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141 of 157 people found the following review helpful By Frederic Harwood on April 26, 2000
Format: Hardcover
As an investor in small start ups, I had to read this book twice. The first read, the book didn't seem relevant at all. The second, somewhat more methodical read, the picture became clearer--The book is written for MBA students who think they might go to work someday for a firm that forms venture capital investment groups. That's nice, if you are thinking of working for a big venture capital company. But for the investor $300k - $3M investor wanting to understand issues like how much of the company is my investment worth, what percentage of equity should I take, can I treat my investment as a loan and still expect equity, (if yes) how does the loan repayment work so it does not strip the company of working capital and much needed startup cash, what controls do I have over management, how can I be sure they are doing with the money what they are supposed to be doing and not squirreling cash away, what happens to my equity if management needs more funding, how is management paid a salary, how is management rewarded vis a vis the investors--who is in line first, middle and last--and how do I get out early and late, this book provides answers to some of these questions buried in the case studies. You read a case study teasing out the rules of thumbs by what the investors and ownwers did in a particular case situation. In the process, the reader looks for guidelines, principles, and rules of thumb -- but these are mostly buried deep in the paragraphs or found between the lines of a case study or discussion of a case study. What to do, the rules of thumb for the middling-sophisticated investor are hard to comke by, suggesting this is a textbook meant to supplement classroom lectures and discussions. Richard Gladstone's Guide to Venture Capital is a much better primer, but the book that takes Gladstone to the next level and answers the questions I posed above has not been written by Lerner.
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36 of 39 people found the following review helpful By John F. Dascher on April 4, 2000
Format: Hardcover
In my opinion this is best and most comprehensive overview of modern VC practices available. Dr. Lerner is cleary the nation's leading authority on VC research and his experiences are detailed in this book.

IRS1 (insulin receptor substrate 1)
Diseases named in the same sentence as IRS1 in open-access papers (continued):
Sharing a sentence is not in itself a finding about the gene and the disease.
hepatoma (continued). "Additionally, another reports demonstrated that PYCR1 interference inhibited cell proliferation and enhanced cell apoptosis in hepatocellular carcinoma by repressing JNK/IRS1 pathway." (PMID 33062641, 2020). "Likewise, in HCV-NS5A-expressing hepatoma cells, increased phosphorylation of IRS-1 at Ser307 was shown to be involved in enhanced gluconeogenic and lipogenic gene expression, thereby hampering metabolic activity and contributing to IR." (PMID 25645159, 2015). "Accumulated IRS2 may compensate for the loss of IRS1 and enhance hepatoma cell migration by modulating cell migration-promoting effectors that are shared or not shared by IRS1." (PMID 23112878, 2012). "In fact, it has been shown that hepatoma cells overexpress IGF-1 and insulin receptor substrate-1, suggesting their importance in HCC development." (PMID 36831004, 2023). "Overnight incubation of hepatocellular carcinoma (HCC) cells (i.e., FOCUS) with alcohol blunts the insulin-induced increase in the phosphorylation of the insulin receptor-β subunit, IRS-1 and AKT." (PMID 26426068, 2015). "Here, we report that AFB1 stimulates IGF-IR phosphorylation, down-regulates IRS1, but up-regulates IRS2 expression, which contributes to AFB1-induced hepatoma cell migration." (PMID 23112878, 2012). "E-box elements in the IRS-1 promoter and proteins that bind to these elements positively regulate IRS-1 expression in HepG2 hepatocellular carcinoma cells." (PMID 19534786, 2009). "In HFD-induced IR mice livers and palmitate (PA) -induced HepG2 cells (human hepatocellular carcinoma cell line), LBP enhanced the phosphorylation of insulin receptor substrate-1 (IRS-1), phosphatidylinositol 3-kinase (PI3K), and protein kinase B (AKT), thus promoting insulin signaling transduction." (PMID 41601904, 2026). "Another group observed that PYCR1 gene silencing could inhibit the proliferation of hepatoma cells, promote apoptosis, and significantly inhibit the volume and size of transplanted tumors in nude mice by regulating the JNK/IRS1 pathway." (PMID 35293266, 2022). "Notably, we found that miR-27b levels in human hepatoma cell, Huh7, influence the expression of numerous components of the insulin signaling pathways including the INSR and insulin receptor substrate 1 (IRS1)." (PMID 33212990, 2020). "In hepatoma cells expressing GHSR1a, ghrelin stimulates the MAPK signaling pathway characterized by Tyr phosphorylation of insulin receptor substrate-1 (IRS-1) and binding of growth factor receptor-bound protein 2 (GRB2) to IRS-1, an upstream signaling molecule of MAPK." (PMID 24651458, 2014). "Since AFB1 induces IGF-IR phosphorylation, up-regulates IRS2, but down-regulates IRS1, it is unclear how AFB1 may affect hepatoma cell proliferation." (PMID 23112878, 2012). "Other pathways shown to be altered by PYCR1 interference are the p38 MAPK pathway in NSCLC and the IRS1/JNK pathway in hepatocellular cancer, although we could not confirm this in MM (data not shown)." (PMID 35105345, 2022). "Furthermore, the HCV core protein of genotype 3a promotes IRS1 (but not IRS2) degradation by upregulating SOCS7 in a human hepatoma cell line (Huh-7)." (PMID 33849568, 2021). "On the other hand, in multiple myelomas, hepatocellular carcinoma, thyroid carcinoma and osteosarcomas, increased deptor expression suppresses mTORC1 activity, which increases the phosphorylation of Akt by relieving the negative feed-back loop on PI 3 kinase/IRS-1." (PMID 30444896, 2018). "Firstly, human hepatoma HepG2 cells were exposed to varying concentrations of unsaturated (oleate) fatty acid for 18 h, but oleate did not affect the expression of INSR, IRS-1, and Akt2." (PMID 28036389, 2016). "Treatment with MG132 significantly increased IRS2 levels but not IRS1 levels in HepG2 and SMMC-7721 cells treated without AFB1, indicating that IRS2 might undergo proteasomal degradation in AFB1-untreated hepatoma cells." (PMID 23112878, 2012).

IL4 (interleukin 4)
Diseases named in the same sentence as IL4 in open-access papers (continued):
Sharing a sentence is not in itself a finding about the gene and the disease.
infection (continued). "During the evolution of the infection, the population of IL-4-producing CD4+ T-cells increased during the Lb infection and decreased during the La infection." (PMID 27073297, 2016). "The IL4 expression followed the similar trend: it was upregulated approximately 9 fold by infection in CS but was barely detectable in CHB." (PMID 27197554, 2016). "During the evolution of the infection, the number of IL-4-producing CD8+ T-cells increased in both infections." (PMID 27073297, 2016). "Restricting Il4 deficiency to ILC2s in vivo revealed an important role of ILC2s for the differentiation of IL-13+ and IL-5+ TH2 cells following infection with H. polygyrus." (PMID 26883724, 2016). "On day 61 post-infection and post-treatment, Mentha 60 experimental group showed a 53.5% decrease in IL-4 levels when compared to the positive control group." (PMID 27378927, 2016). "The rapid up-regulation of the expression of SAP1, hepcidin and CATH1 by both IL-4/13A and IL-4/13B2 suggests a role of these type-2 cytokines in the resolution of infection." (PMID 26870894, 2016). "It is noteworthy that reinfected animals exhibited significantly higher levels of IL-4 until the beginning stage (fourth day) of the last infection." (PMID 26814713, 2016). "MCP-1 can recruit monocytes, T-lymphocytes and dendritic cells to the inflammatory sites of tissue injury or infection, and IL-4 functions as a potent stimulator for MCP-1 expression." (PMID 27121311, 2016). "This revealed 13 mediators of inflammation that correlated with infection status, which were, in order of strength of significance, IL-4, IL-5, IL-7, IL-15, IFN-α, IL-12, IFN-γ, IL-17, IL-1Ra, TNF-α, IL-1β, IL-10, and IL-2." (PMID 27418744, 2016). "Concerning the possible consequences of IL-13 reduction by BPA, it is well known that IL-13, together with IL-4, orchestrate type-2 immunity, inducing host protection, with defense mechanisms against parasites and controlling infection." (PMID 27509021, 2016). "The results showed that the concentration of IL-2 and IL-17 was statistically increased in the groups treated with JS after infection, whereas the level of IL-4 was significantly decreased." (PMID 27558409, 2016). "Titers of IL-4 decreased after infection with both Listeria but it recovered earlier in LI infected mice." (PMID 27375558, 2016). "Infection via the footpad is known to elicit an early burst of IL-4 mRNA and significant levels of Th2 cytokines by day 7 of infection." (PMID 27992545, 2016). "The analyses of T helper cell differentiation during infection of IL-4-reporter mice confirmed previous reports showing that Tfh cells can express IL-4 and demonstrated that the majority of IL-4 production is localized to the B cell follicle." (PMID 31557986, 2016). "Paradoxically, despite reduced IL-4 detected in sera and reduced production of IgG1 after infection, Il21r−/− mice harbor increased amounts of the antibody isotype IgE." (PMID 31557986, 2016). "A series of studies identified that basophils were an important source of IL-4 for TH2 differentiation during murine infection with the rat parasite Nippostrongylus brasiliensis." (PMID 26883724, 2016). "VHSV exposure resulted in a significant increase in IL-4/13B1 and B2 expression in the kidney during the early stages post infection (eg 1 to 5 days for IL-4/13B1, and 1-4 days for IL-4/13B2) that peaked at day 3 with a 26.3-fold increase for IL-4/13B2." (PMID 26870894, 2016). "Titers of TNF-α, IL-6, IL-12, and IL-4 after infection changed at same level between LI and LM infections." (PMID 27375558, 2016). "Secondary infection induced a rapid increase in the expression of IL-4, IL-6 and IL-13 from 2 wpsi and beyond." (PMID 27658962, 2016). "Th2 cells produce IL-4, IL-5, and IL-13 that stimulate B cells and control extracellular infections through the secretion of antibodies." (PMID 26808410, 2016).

The case study format is organized into 4 themes (paraphrased): 1. Raising & Structuring Funds, 2. Making Investments, 3. Exiting Invesments, 4. Other forms of VC funds.
so the lessons of each individual case study support a larger and organized theme. Furthermore, the case study format makes the book more entertaining than academic texts tend to be.
If you are somewhat knowledgeable about private equity then this is a "must read". If you are a beginner make sure you become familiar with the ins & outs of private equity/venture capital before reading or else you may miss a lot of the value of this book.
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15 of 15 people found the following review helpful By Brian Lomax on August 8, 2005
Format: Hardcover
This book provides a good overview of venture capital and buyout fund management. It addresses the investment process through four modules: fundraising, investing, exiting, and new frontiers. There are twenty nine chapters of which nine are instructional and the rest are case studies. Though there is information interspersed within the case studies, I think it would have been better to have had shorter case studies and longer instructional pieces to delve more deeply into subjects.
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17 of 22 people found the following review helpful By A Customer on February 27, 2000
Format: Hardcover
Lerner has collected and arranged case studies to a very comprehensive and enjoyable book on venture capital, from an academic standpoint. However, the book is never dry as it contains real cases throughout. A great introduction.